Sunday 26 August 2018

Sunday Snap – The Heritage Railway

We were on the Scouting Island for last week's Sunday Snap. I asked what the name of the island is and the answer is 

Brownsea Island 

Being preparing with the right answer were Susan and Kara

This week we are going on a train ride through Dorset. This line originally opened in 1885 and was operated by the London and South Western Railway (LSWR). As well as being used for passenger traffic it was used extensively to transport the local Purbeck stone and clay to the coast before it was sent by sea to its next destination. At the start of the 20th century seaside locations became popular for day trippers and longer holidays especially for those living in urban areas. With the final stop being on the south coast it attracted a number of tourists from London. 

By the end of World War 2 there was a great change in the way people and goods travelled. Petrol rationing had come to an end and there was a rapid increase in car ownership and use. With resources being used elsewhere in the war the railway network was in a poor state of repair. By the 1960s things came to a head with the publication of Dr Beeching's The Reshaping of British Railways in 1963. This line wasn't mentioned in the report but the future looked bleak. Steam trains were replaced in 1966 by diesel units but the next year it was announced that passenger services would end. The closure was delayed by problems in implementing a replacement bus service to the coast however on 3rd January 1972 it was finally closed for passenger services. By May of that year a local railway group had been formed with the intention of continuing a local railway service all year round. The plan was to run steam services in the summer to attract tourists and gain a substantial revenue from it in order to subsidise the other services. Despite initial objections from the local councils the plan went ahead and in 1979 part of the line reopened as a heritage line. Since then a number of additional stations, including Corfe Castle, have reopened and new track laid.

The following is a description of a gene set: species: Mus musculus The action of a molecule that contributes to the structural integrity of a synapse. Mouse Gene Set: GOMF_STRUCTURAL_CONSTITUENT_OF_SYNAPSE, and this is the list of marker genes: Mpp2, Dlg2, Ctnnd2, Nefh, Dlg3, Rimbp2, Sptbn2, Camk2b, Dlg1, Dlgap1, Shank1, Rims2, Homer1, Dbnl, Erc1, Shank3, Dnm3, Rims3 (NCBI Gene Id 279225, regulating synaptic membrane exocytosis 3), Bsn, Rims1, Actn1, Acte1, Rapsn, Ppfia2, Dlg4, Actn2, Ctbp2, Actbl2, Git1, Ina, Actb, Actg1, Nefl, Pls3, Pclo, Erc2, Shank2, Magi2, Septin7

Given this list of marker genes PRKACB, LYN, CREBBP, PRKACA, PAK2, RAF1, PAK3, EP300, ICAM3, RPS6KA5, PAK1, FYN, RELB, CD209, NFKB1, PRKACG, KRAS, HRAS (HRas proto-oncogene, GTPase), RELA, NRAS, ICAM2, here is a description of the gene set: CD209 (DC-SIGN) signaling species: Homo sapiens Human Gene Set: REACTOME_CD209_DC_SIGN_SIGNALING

The railway takes its name from its final destination on the Dorset coast. This week's question is 

What is the name of the railway? 

We were joined last week by Susan and the start of the new school term. Sara's favourite things this week include a red sun, an unusual pigtail anthurium, and a beautiful alstroemeria bouquet. Soma has made herself a new travel journal cover from Harris Tweed. There's been wood chopping and deer spotting for Kara. A stone has provided a weather report for Cheryl. A request for some cards meant a big thank you from Lisa. Finally, Jesh has been seeing red all week. 

If you want to join in with this week's Sunday Snap then add your link to the linky below. Any theme is allowed. It doesn't have to be published today as you have until 23.55 on Friday 31st August 2018 to join in. Grab my badge below for your blog post. Just make sure it is your photo and you hold the copyright for it. 
Sunday Snap

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  1. Beautiful railway, but I’ve no idea, sorry x

  2. A stunning shot. Railway, trains, ruins and countryside. It has it all.

    I've not a clue what it's called but would love to ride that train along the line.


  3. What a lovely photo! Think it's the Swanage Railway.

  4. We love Swanage Railway, such a great day out and their Santa train is brilliant. This train is just pulling away from Corfe and heading towards Norden (did you go in the miners museum?)

    1. We went on a Monday so unfortunately it was closed! We went round all the display parts at Corfe Castle Station.

  5. It has to be Swanage Railway, we love steam trains, although it's been quite a while since I took a trip on one. Thanks for hosting x


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